Categorizing this album is a tough call, even before writing a review. Ostensibly this is a “soundtrack” for the movie “Choices” by Three 6 Mafia and Hypnotize Minds Entertainment. This isn’t a theatrical release though – the “Choices” movie is straight to VHS and DVD. There’s a not inconsiderable chance most people who buy this album may never even see the associated film. On the other hand, this is not strictly a Three 6 Mafia album. The majority of songs are either by or mainly feature Three 6’s rappers in various combos, but other artists like Ludacris, Project Pat, and T-Rock are found throughout.
What makes this a Three 6 album ultimately is the production, which is done entirely in-house by DJ Paul and Juicy ‘J’, a.k.a “Da Super Producers.” That braggadocious title is actually quite apt – these producers/rappers are the TRUE Tennessee Titans. With hit after hit such as “Tear Da Club Up”, “Who Run It” and “Sippin’ on Some Syrup” the Hypnotize Minds family has added their uniquely different style of Southern hip-hop to the national rap diaspora that bumps in Range Rovers from coast to coast.
Not surprisingly, beats are the biggest strength of this album. The opening song “2-Way Freak” is a perfect example of the sophistication of their sound. Multiple layers of audio are sandwiched together: a catchy pager ringtone that’s emphasized with keyboards, a wavering symphonic backdrop, a thumping bassline, and a drum track which is subdued enough to tie it all together without overpowering the other pieces. Even the sound of the basic pager ring going off has a surprisingly melodic sound in this mix. This sound proves why Three 6 has been stringing gold and platinum albums back to back for years running.
The songs on this “soundtrack” vary from comedic dissertations to typically hardcore Southern bravado, from “Baby Mama” in the former sense to the Lord Infamous solo “O.V.” in the latter. La Chat provides a lot of the comic relief by playing the “trick hoe” role which feminists and social activists alike will find disagreeable – but this ISentertainment after all. As such there is plenty to find entertaining, such as “Dis Bitch, Dat Hoe” featuring Crunchy Black and Ludacris, to the bass drop heavy “Slang & Serve” by T-Rock, to the equally thumping “Mean Mug” featuring La Chat.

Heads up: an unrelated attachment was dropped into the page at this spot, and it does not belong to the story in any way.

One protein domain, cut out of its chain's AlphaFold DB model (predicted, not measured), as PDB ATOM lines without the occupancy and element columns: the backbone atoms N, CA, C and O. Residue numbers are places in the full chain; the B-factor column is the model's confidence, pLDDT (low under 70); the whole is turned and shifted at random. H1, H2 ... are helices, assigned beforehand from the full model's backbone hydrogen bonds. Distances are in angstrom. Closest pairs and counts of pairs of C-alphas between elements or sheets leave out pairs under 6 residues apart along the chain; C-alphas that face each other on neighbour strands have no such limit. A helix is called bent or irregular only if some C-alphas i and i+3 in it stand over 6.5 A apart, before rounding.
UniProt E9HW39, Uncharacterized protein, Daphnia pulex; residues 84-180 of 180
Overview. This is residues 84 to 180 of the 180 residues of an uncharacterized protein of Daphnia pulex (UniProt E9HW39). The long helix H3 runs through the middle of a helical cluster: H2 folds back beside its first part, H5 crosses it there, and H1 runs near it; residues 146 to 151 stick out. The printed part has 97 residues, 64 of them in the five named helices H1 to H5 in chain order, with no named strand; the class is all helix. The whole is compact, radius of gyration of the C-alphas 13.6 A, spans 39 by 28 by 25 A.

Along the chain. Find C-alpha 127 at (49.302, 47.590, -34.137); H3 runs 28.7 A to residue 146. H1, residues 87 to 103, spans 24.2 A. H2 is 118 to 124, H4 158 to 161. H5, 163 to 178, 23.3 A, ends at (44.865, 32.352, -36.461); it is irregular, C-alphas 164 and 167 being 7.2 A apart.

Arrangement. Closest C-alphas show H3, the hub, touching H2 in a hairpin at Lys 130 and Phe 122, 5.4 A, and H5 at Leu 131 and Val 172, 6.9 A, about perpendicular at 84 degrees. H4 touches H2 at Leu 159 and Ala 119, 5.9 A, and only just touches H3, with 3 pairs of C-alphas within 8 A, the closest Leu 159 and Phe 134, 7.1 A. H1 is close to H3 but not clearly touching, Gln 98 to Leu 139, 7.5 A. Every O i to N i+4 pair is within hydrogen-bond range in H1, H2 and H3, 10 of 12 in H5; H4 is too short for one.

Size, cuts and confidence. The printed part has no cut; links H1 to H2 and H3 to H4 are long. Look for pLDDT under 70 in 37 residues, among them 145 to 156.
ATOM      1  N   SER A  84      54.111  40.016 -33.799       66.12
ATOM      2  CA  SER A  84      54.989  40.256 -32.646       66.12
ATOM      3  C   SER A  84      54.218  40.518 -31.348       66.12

Now to be real, if you find bragging about gunplay and “keeping it real” tiresome or uninteresting, this isn’t the album for you. The lyricism structure itself is fairly simplistic – never varying much beyond AABB or ABAB – but simplistic on purpose in that it’s designed to ride with the beat as versus weaving in and out of it. Still it’s hard to stomach banal lyrics like “Now all these niggaz down to meet us or bitches man I got models (ho) / I blow all of yo’ insides up out you and make you hollow (ho) / You smilin in my face but I’m knowin your grin ain’t good (ho) / I steady hear you claimin but you ain’t from my hood (ho)” on “Mean Mug” – and without the mesmerizing piano sounds and bassline found on the song it would be hard to find the value in it.
An ideal Southern rap classic would combine the beats of DJ Paul and Juicy ‘J’ with the wisdom and street smarts of Scarface, or the humor of Ludacris, or the unique combination of both found in Trick Daddy. This review is not trying to insult the rappers of Three 6 Mafia – they have a knack for penning songs with catchy hooks paired with beats that make them instant club hits. It’s hard though to boost up the rating of an album which although musically above average can only be said to be status quo lyrically at best. For riding and rolling “Choices – The Album” would be a great album to dip and hit switches to, but it’s not going to be held up by future generations as an example of Southern rap rhyming at it’s finest.